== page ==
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Posts Tagged ‘bookbinding’

This is a project I did a gazillion years ago (okay, maybe two, or something like that). I didn’t think I had any pictures of it on my computer. I didn’t have my camera at the time and took pictures with my phone. I was looking through old picture today and lo! there they were!

Shrinky Dinks Notebook

Shrinky Dinks Notebook

I made the notebook for a craft swap on Craftster called “OTT [One tiny thing] Shrinky Dinks”. It was one of the first times I’d played with Shrinky Dinks. For those who’ve never heard of the stuff, Shrinky Dinks is a brand of shrinking plastic. It comes in thin, flexible sheets of about 8″ x 10″, with one rough side and one smooth side. You color on the rough side and cut it to the shape you want. You then put in a few seconds in the oven and it shrinks to about a quarter of the size and become very rigid. It’s really amazing to watch! It becomes all wrinkly and almost spastic and then it becomes smooth again and really tiny! It’s sold in department stores and craft stores in the kids section.

The roses on the cover come from an Art Nouveau permission-free pattern book. The book I bought didn’t come with a CD-ROM though, so I photocopied, enlarged and traced the pattern to transfer it onto the shrink plastic.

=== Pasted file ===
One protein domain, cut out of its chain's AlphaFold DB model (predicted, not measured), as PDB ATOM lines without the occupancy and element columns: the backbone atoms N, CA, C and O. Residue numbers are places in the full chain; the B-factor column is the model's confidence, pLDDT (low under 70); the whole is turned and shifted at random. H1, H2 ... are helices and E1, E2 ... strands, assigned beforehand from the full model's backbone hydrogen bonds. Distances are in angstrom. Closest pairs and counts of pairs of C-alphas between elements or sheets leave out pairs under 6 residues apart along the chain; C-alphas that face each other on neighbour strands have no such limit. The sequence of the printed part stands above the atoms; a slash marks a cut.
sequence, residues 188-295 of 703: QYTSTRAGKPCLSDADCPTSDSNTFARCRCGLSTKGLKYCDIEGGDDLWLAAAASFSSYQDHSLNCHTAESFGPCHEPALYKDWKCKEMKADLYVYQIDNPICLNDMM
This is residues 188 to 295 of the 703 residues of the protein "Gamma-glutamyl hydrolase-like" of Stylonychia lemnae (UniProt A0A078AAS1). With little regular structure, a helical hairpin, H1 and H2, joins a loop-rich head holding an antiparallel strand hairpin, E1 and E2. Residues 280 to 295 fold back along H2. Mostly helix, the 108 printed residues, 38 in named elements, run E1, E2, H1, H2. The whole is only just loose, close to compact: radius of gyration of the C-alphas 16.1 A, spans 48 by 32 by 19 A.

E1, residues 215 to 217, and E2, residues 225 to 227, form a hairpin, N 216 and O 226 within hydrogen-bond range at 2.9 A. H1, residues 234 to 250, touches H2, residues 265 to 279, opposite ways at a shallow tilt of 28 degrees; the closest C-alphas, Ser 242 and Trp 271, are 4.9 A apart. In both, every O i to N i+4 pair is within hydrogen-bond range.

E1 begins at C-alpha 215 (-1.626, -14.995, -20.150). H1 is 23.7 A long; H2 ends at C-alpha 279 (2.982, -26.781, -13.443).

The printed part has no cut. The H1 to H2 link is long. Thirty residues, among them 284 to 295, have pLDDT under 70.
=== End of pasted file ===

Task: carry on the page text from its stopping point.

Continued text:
I used the “fusible” method to add dimension to the cover. To do this, I drew the roses on two different sheets. One I left whole, and I cut up all the petal of the second sheet. I shrunk all the pieces individually and then baked the whole thing again, this time stacking the single petals on the whole sheet.

The pages are made with scrapbooking paper and the book is binded with the method described on this site.

Mini notebook

Inside the mini notebook

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Small notebook

I went to a book binding workshop in the winter at a place called “Au Papier Japonais“.

I thought my experience was so-so. First, it was freaking cold outside (nothing to put me in a good mood), and the studio was in a shady neighbourhood. Then, during the workshop, called “Bookbinding 101”, I felt like I was already supposed to know how to bookbind. There were people who had already taken bookbinding classes and were interrupting the workshop with personal anecdotes (don’t we all love that!). The animator didn’t really explain how to do anything, but she did explain the parts of the book and the tools of the bookbinder. Fortunately, the other two ladies sitting at my table looked about as clueless as I felt. And surprisingly, I finished my notebook first. Here’s what it looks like:

notebookThe cover, made of chartreuse japanese paper with green bamboo print and red, green, brown and white flowers.

notebookThe inside. You can see the red flyleaves and the pages. The animator let us experiment with different kinds of papers for the pages.

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